End Sub
    Sub Three()
    MsgBox ("3")
    End Sub
    Sub Five()
    MsgBox ("5")
    End Sub
    Sub Four()
    MsgBox ("4")
    End Sub
    Sub Two()
    MsgBox ("2")
    End Sub
    Sub CallOne()
    Call One
    End Sub
    [/vba]
    ____________________________________________
    Nihil simul inventum est et perfectum

    Abusus non tollit usum

    Last night I dreamed of a small consolation enjoyed only by the blind: Nobody knows the trouble I've not seen!
    James Thurber

  4. #4
    utilise GoTo points in order for them to be multifunctional, compact and clever
    I've never heard "GoTo" and "multifunctional, compact and clever" in one sentence before. I'd go with Jan and XLD and rethink the approach.

    But one way following your concept is to do something like the following:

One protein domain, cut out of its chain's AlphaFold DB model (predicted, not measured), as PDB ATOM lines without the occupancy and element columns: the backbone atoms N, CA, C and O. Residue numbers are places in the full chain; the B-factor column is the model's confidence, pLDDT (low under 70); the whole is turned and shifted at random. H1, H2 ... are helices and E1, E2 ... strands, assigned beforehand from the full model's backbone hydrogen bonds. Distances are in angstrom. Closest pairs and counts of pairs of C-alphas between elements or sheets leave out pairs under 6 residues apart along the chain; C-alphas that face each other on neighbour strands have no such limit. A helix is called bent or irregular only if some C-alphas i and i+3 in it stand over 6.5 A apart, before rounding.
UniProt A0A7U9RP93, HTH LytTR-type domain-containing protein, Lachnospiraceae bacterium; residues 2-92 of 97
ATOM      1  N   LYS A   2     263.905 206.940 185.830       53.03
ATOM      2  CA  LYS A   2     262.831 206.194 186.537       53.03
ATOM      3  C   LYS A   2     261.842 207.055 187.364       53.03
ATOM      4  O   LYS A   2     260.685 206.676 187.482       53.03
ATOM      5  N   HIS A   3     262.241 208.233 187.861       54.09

[vba]
    Option Explicit

    Sub Two()
    Call One(Array(1, 2, 3))
    Call One(Array(5, 4, 3))
    Call One(Array(1, 5, 2))
    End Sub


    Sub One(ComputedGoTo As Variant)
    Dim i As Long
    For i = LBound(ComputedGoTo) To UBound(ComputedGoTo)
    On ComputedGoTo(i) GoSub 1, 2, 3, 4, 5
    Next i

    Exit Sub

    1: MsgBox ("1")
    Return

    2: MsgBox ("2")
    Return

    3: MsgBox ("3")
    Return

    4: MsgBox ("4")
    Return
    5: MsgBox ("5")
    Return

    End Sub

    [/vba]

    Paul

  5. #5
    [VBA]Sub One(Optional i As Integer)
    Select Case i
    Case 1
    GoTo 1
    Case 2
    GoTo 2
    Case 3
    GoTo 3
    Case 4
    GoTo 4
    Case 5
    GoTo 5
    End Select

    1: MsgBox ("1")
    GoTo 5

    2: MsgBox ("3")
    GoTo 4

    3: MsgBox ("5")
    Exit Sub

    4: MsgBox ("4")
    GoTo 3

    5: MsgBox ("2")
    GoTo 2

    End Sub


    Sub Two()

    One

    End Sub

    Sub Three()

    One 3

    End Sub[/VBA]

  6. #6
    OK, lets start a contest. Which of the posts in this thread contains the least intelligable code?

    Let me take this a step further: I would have happily contributed a prize to the one winning this contest: the worst Excel book I've ever seen.
    But I tossed it :-)
    Regards,

    Jan Karel Pieterse
    Excel MVP
    JKP Application Development Services
    www.topexcelclass.com

  7. #7
    Quote Originally Posted by Stargazer